In October I was lucky enough to attend a library conference in Monterey, California and spend some time exploring the area. Here’s how my trip went.
This very cool mosaic on a staircase is known as the 16th Avenue Tiled Steps.
A typical foggy morning in San Francisco. Fortunately the fog burned off around lunchtime.
The remains of the Sutro Baths.
Looking down on the Fort Mason Center, an old military fort that has been converted into shops and restaurants.
This is part of the fabulous Outdoor Exploratorium at Fort Mason. These are wind arrows and demonstrate how even a slight change in altitude can mean a difference in the direction the wind is blowing.
The Wave Organ, which allows you to hear underwater “music” thanks to submerged pipes.
A Yoda fountain in the Presidio.
The Golden Gate Bridge as seen from Fort Point.
San Jose, Santa Cruz, and Mountain View
The Winchester Mystery House, which is very cool but very overpriced.
I loved this sculpture in downtown Santa Cruz. It’s called “Rocky Dogs” by Michael Eckerman.
Hollerith Electric Tabulating System replica at the Computer History Museum. The 60 million cards punched in the 1890 census were fed manually into machines like this for processing. The dials counted the number of cards with holes in a particular position. The sorter on the right would be activated by certain hold combinations, allowing detailed statistics to be generated. We’ve come a long way since then!
Early calculators from the 1970s at the Computer History Museum.
A RAMAC actuator and disk stack from 1956 at the Computer History Museum. This is the heart of the world’s first disk drive. It has 50 24″ disks that spin at 1,200 RPM and hold 5 million characters of information.
Charles Babbage (1791-1871) was an English mathematician who came up with a design for a mechanical calculating engine. He never managed to build one in his lifetime, but this Engine No. 2 was built in 2008 at the Science Museum in London. Every day the Computer History Museum demonstrates how it works.
Monterey, Pacific Grove, and Carmel
The harbor in Monterey, as seen from the public wharf.
Fisherman’s Wharf in Monterey.
The Custom House, built around 1821 by the Mexican government, is California’s first historic landmark and its oldest public building. It is where the first American Flag was raised on July 7, 1846, declaring California part of the United States. It is now party of the Monterey State Historic Park.
This building was built by English seaman Jack Swan in 1846-47 as a lodging house and tavern for sailors. He built the wood portion of the building in about 1845. He added the adobe portion in 1847, as the actual theater. It is now part of the Monterey State Historic Park.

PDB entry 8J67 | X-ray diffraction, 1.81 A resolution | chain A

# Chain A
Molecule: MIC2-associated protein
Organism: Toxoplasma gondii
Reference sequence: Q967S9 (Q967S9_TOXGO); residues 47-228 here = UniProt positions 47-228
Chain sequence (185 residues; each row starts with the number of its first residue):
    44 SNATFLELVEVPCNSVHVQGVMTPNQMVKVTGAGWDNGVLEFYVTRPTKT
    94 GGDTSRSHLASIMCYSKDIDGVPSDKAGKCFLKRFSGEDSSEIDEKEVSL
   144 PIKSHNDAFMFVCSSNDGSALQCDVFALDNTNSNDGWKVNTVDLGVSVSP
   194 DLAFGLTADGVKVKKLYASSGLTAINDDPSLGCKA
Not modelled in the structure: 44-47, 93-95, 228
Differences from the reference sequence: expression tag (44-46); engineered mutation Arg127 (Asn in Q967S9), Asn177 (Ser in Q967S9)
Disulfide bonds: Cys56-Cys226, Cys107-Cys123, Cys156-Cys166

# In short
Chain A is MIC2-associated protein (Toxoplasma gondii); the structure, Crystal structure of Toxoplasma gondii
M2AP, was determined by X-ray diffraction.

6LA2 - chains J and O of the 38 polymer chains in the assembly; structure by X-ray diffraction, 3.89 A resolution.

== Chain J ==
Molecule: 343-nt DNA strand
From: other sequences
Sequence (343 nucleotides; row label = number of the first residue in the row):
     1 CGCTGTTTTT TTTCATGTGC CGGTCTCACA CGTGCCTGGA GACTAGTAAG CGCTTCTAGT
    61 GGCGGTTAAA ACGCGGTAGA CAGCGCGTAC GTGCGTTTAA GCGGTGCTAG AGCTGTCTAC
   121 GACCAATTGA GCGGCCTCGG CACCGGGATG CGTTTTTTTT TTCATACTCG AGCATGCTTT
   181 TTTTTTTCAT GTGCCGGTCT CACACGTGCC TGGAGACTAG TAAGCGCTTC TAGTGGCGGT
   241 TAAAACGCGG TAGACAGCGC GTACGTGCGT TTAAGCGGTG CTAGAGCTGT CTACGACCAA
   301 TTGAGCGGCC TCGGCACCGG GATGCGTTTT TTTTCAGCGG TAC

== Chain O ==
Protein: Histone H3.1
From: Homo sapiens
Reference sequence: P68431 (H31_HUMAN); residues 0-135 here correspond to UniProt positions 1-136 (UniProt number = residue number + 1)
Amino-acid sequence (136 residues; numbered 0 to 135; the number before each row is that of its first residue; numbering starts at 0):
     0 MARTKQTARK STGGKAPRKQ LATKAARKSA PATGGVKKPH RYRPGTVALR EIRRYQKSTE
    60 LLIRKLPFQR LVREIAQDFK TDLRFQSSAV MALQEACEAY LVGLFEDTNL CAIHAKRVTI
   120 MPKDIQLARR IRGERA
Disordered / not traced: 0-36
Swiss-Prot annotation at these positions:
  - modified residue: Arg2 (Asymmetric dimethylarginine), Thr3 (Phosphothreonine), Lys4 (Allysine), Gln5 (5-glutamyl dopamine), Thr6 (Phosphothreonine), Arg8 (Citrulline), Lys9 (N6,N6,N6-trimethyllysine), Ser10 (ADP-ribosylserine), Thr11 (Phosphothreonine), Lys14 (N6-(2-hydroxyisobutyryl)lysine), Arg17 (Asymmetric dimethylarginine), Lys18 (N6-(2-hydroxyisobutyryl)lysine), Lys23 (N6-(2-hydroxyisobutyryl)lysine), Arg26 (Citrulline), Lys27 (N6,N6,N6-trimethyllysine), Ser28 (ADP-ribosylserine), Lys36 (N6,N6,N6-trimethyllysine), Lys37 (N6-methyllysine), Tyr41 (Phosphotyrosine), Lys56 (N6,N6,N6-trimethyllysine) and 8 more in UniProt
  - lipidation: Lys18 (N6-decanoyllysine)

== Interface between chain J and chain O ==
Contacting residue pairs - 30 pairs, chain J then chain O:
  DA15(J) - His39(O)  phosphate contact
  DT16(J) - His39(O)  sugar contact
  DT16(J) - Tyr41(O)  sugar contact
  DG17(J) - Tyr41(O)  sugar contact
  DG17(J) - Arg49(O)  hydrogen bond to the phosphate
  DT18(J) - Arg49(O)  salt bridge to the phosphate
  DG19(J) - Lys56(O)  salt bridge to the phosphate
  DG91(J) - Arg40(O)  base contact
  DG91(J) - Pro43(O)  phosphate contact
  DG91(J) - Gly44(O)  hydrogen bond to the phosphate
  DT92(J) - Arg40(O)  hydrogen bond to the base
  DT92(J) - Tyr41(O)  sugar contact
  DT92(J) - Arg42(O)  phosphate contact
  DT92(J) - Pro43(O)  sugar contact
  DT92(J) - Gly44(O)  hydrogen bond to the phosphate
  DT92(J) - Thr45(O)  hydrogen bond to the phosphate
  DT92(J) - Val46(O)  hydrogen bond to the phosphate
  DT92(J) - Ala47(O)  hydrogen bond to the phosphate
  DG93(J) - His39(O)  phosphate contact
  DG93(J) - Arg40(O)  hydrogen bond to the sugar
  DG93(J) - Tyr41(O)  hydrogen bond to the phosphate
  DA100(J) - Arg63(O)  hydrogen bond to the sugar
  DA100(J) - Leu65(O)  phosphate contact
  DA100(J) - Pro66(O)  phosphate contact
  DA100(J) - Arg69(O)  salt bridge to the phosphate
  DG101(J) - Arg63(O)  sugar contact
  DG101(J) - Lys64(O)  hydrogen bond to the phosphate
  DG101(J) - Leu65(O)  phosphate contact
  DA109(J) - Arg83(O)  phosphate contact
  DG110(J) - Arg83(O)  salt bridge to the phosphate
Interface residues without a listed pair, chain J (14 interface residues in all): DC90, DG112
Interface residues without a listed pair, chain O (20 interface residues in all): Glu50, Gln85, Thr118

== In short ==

The Pacific House Museum is part of the Monterey State Historic Park and has some very nice exhibits inside that tell the history of this area.
The very cool Coral Reef exhibit at the Monterey Bay Aquarium.
The jellyfish were completely mesmerizing!
Peering into the underwater world of the kelp forest.
The anchovies swim in circles over and over and over in this circular tank.
No vacation is complete without visiting the local public library! 🙂
A cute little cove at Fanshell Overlook along 17-Mile Drive.
The famous Lone Cypress tree along 17-Mile Drive. This tree is about 250 years old.
Sunset at Carmel River State Beach.
Footprints in the sand at Carmel River State Beach.
Sunset at the Asilomar State Marine Preserve near Pacific Grove.
Another beautiful evening at the Asilomar State Marine Preserve near Pacific Grove.
While watching sunset, flocks of pelicans kept gliding overhead. COOL!
The Point Pinos Lighthouse, the only lighthouse I’ve ever seen that is surrounded by a golf course.
Sea Lion Cove at Point Lobos State Preserve.
Beautiful little China Cove at Point Lobos State Preserve.
The top of a kelp forest as seen at Point Lobos State Preserve. Doesn’t look like much on the surface, but after seeing what it looks like underwater at the Monterey Bay Aquarium the day before I’ll never look at kelp the same way again.
714-foot-long Bixby Creek Bridge on Highway 1.
Looking north up the California coast from the appropriately-named Hurricane Point (it was very windy).
McWay Falls at Julia Pfeiffer Burns State Park. The waterfall used to plunge right into the ocean because there never used to be a beach here, but a landslide north of here in 1983 sent lots of dirt into the ocean and much of it washed up here.
Redwood trees at Pfeiffer Big Sur State Park.
Waves pour through one of the keyholes in the rocks at Pfeiffer Beach.
Sunset at Pfeiffer Beach.
A beautiful evening at Pfeiffer Beach.
The very touristy town of Carmel looks like something straight out of a Thomas Kinkade painting.
A house in Carmel.
The chapel at the Carmel Mission, which was established by Padre Junipero Serra in 1770.
A beautiful morning along the Monterey State Beach.